| Tsidiiyazhi abini |
Ksepka, Stidham & Williamson, 2017
Molecular (DNA) studies suggest that birds radiated rapidly in the wake of the Cretaceous–Paleogene mass extinction (66 Ma), diversifying into nearly all the major groups we recognize today. However, fossil evidence for this pattern has been difficult to find because of the poor fossilization potential of small, delicate-boned birds. We report a tiny species of bird from ∼62.5 million-year-old rocks in New Mexico. Tsidiiyazhi abini (Navajo for “little morning bird”) is an ancient species of mousebird (Coliiformes). The fossil provides evidence that many groups of birds arose just a few million years after the mass extinction and had already begun evolving specializations of the foot for different ecological roles.
Evidence is accumulating for a rapid diversification of birds following the K–Pg extinction. Recent molecular divergence dating studies suggest that birds radiated explosively during the first few million years of the Paleocene; however, fossils from this interval remain poorly represented, hindering our understanding of morphological and ecological specialization in early neoavian birds. Here we report a small fossil bird from the Nacimiento Formation of New Mexico, constrained to 62.221–62.517 Ma. This partial skeleton represents the oldest arboreal crown group bird known. Phylogenetic analyses recovered Tsidiiyazhi abini gen. et sp. nov. as a member of the Sandcoleidae, an extinct basal clade of stem mousebirds (Coliiformes). The discovery of Tsidiiyazhi pushes the minimum divergence ages of as many as nine additional major neoavian lineages into the earliest Paleocene, compressing the duration of the proposed explosive post–K–Pg radiation of modern birds into a very narrow temporal window parallel to that suggested for placental mammals. Simultaneously, Tsidiiyazhi provides evidence for the rapid morphological (and likely ecological) diversification of crown birds. Features of the foot indicate semizygodactyly (the ability to facultatively reverse the fourth pedal digit), and the arcuate arrangement of the pedal trochleae bears a striking resemblance to the conformation in owls (Strigiformes). Inclusion of fossil taxa and branch length estimates impacts ancestral state reconstructions, revealing support for the independent evolution of semizygodactyly in Coliiformes, Leptosomiformes, and Strigiformes, none of which is closely related to extant clades exhibiting full zygodactyly.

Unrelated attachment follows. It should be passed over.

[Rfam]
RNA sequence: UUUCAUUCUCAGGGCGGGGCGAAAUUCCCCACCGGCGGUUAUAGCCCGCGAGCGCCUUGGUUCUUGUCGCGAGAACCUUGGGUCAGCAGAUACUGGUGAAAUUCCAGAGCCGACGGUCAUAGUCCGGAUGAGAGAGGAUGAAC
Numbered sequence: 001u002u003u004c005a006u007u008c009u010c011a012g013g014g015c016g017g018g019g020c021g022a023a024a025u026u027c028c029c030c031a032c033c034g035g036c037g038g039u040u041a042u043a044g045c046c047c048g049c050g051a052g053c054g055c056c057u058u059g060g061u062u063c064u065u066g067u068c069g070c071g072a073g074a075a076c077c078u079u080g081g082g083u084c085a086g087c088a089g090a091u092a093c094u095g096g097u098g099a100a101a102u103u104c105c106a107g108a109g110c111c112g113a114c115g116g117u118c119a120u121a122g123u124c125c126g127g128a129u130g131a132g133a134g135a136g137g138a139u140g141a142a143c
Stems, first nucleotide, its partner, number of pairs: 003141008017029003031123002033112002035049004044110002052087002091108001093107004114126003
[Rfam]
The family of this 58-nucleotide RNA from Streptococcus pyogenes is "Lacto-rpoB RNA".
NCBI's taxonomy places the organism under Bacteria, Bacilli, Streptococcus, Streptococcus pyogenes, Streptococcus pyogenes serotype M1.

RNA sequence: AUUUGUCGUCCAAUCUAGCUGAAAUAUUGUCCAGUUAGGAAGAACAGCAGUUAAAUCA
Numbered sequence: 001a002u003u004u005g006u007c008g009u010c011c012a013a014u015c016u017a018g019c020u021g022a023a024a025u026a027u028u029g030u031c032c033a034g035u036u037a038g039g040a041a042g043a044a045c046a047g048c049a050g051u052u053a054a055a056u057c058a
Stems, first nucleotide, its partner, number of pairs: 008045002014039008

Keywords: aves, phylogeny, morphology, fossil, evolution
|Fossil bones of Tsidiiyazhi abini, a 62.5 million-year-old fossil representing the oldest arboreal species of crown bird. |
photos: Kate Dzikiewicz
Aves Linnaeus, 1758
Coliiformes Murie, 1872 cf.
Sandcoleidae Houde and Olson, 1992
Tsidiiyazhi abini, gen. et sp. nov
Etymology. The genus and species names are derived from the Navajo (Diné Bizaad) language, reflecting the discovery of the fossil within ancestral Navajo lands. The genus name is derived from the words “tsidii” for “bird” and “yazhi” for “little,” in reference to the fossil’s small size. The specific epithet is derived from the Navajo word “abini” for “morning,” referencing the early Paleocene age of the taxon. Pronunciation using International Phonetic Alphabet phonetic symbols is as follows: /tsɪdi:jæʒi:/ /′ɔbɪnɪ/.
Type Locality and Horizon. NMMNH locality L-6898 comprises a relatively thin (<10 cm) muddy siltstone bed of restricted areal extent, representing an exposure of the Ojo Encino Member of the Nacimiento Formation. The site is located on the West Flank of Torreon Wash within the San Juan Basin, in Sandoval County, New Mexico. ....
Diagnosis. Tsidiiyazhi abini is differentiated from all other Coliiformes by the following apomorphies: (i) tubercle on the medial face of cranial end of the scapula, (ii) strongly developed triangular protuberance at the apex of impressio m. sternocoracoidei of the coracoid, (iii) medially displaced distal exit of canalis extensorius of the tibiotarsus, and (iv) arcuate arrangement of the metatarsal trochleae.
|Tsidiiyazhi abini life reconstruction by Sean Murtha.|
Daniel T. Ksepka, Thomas A. Stidham and Thomas E. Williamson. 2017. Early Paleocene Landbird Supports Rapid Phylogenetic and Morphological Diversification of Crown Birds after the K–Pg Mass Extinction. Proceedings of the National Academy of Sciences. DOI: 10.1073/pnas.1700188114
New species of ancient bird discovered in New Mexico phy.so/418976380 @physorg_com